Passive smoking? Your pet budgie is deadlier

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The Independent Culture
Now here is something that seems awfully unfair to me. Because I am an American and you, bless your heart, are not, it appears that I am twice as likely as you to suffer an untimely and accidental death.

I know this because I have just been reading something called The Book of Risks: Fascinating Facts About the Chances We Take Every Day by a statistical wonk (to use the engaging new American term for a boffin-type person) named Larry Laudan.

It is full of interesting and useful statistics, mostly to do with coming irremediably a cropper in the United States. I know that if I happen to take up farm work this year I am three times more likely to lose a limb, and twice as likely to be fatally poisoned, than if I just sit here quietly. I now know that my chances of being murdered some time in the next 12 months are one in 11,000, of choking to death one in 150,000, of being killed by a dam failure one in 10 million, and of being fatally conked on the head by something falling from the sky about one in 250 million. Even if I stay indoors, away from the windows, there is a one in 450,000 chance that something will kill me before the day is out. I find that rather alarming.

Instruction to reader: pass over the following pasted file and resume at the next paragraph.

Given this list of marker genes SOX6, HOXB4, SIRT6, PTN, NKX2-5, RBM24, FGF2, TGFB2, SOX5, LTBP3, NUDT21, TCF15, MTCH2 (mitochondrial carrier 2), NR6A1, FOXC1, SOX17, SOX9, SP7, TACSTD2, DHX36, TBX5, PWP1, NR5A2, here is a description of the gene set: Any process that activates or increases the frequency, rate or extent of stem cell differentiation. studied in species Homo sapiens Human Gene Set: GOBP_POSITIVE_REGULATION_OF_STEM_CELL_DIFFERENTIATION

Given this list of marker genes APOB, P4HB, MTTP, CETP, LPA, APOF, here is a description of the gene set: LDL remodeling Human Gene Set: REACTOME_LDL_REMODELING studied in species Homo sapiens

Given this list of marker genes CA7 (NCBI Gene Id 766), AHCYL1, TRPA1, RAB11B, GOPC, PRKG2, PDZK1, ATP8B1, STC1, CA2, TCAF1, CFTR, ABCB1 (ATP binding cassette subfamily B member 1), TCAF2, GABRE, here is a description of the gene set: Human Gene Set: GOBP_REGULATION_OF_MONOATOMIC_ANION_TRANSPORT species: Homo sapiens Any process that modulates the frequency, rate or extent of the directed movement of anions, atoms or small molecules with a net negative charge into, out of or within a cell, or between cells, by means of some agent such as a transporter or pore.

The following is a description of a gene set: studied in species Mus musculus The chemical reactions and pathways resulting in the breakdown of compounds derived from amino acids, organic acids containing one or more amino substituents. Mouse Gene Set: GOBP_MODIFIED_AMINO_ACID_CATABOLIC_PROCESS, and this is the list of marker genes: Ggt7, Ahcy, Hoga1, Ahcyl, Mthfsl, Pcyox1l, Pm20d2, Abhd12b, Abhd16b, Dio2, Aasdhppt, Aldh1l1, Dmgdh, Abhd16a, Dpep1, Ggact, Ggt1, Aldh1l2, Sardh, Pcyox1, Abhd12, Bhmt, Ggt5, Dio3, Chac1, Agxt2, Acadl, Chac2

However, nothing is more galling than the discovery that just by being an American, by standing to attention for the "Star-Spangled Banner" and having a baseball cap as a central component of my wardrobe, I am twice as likely to die in a mangled heap as you are. This is not a just way to decide mortality.

Mr Laudan does not explain why Americans are twice as dangerous to themselves as Britons (too upset, I daresay), but I have been thinking about it a good deal, as you can imagine, and the answer - very obvious when you reflect for even a moment - is that America is an outstandingly dangerous place.